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Special cases

You can initiate acquisition in case of hardship

Before an acquiring authority buys private land, an environmental planning instrument may reserve it exclusively for a public purpose. This means that the government intends to acquire the land in the future. 
There can be a long wait between reserving the land and acquiring it. For example, the acquiring authority may need to wait for development approvals or funding.
If the delay in acquisition will cause you to suffer hardship, you can ask the responsible authority to acquire your land now. To do this, you need to show that you:
  • must sell the land for pressing personal, domestic or social reasons, or to avoid losing income
  • have not been able to sell it because of the future acquisition. 
If the acquiring authority is satisfied that a delay in acquisition will cause you to suffer hardship, it will acquire your land.
If the acquiring authority decides not to acquire your land, you have 28 days to apply to the Secretary of the Department of Planning, Industry and Environment to have the decision reviewed. The reviewer will be a qualified person, not associated with either you or the acquiring authority. The Minister for Water, Property and Housing will choose the reviewer.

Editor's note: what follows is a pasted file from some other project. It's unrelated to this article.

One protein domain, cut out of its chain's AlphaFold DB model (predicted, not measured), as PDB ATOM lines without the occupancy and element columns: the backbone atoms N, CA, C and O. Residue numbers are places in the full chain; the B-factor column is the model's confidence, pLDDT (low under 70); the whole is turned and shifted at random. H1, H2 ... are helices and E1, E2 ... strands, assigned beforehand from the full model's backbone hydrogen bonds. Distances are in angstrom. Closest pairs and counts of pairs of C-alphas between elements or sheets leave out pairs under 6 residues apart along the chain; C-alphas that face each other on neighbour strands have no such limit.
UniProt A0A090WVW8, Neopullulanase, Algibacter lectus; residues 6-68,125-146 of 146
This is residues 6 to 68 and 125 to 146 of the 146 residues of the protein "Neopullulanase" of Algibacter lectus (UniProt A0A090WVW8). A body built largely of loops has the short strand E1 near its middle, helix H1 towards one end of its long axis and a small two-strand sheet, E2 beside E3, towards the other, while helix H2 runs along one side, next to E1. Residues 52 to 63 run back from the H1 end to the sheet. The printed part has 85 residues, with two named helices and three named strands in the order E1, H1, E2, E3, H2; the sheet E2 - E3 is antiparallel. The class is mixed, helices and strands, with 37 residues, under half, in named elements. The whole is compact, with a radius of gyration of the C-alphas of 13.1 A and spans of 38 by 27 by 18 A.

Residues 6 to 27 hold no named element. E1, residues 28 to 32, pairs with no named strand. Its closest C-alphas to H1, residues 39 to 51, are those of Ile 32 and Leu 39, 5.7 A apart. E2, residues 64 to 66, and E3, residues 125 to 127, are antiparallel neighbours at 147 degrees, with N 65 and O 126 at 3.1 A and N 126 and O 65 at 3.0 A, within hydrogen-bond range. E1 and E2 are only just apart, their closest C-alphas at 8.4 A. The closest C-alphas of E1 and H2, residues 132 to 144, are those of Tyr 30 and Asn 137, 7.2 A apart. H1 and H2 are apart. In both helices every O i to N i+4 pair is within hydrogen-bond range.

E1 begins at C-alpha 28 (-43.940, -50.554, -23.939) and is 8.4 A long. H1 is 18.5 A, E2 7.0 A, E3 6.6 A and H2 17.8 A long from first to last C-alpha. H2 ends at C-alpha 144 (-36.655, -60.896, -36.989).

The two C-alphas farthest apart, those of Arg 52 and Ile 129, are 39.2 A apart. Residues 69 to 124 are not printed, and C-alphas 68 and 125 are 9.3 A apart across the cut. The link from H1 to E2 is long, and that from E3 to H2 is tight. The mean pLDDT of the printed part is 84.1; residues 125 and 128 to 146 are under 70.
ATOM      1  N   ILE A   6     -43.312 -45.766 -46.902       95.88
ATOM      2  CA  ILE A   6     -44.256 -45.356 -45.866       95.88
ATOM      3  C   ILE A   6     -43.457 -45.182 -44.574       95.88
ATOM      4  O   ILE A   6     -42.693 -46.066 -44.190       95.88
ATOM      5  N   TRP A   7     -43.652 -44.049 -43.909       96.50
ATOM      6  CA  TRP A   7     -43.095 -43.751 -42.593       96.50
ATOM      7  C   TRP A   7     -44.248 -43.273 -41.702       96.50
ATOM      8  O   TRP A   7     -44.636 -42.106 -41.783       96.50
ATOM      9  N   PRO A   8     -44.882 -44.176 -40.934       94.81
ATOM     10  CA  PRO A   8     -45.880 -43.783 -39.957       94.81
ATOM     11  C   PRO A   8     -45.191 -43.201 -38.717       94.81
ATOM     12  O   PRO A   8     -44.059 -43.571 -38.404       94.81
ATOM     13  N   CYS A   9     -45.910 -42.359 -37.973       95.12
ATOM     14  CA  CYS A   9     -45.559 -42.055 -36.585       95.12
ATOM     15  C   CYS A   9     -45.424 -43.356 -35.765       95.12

The reviewer’s decision is final.

Different acquisition rules apply for land under the surface

The Land Acquisition Act and the Transport Administration Act 1988 give the Valuer General a framework to determine compensation for land under the surface. This includes compensation for acquiring:
  • land under the surface for tunnels or underground rail facilities
  • an easement or right to use the land under the surface for constructing and maintaining works.
If the land under the surface is acquired for a tunnel or underground rail facility, you are not owed compensation unless:
  • the surface of the overlying soil is disturbed
  • construction destroys or damages the support for that surface
  • any mines or underground work on or next to the land become unworkable or damaged.
If an easement or right to use land under the surface is acquired for constructing and maintaining works, you are not owed compensation unless:
  • the construction of the works does damage
  • the work causes damage.

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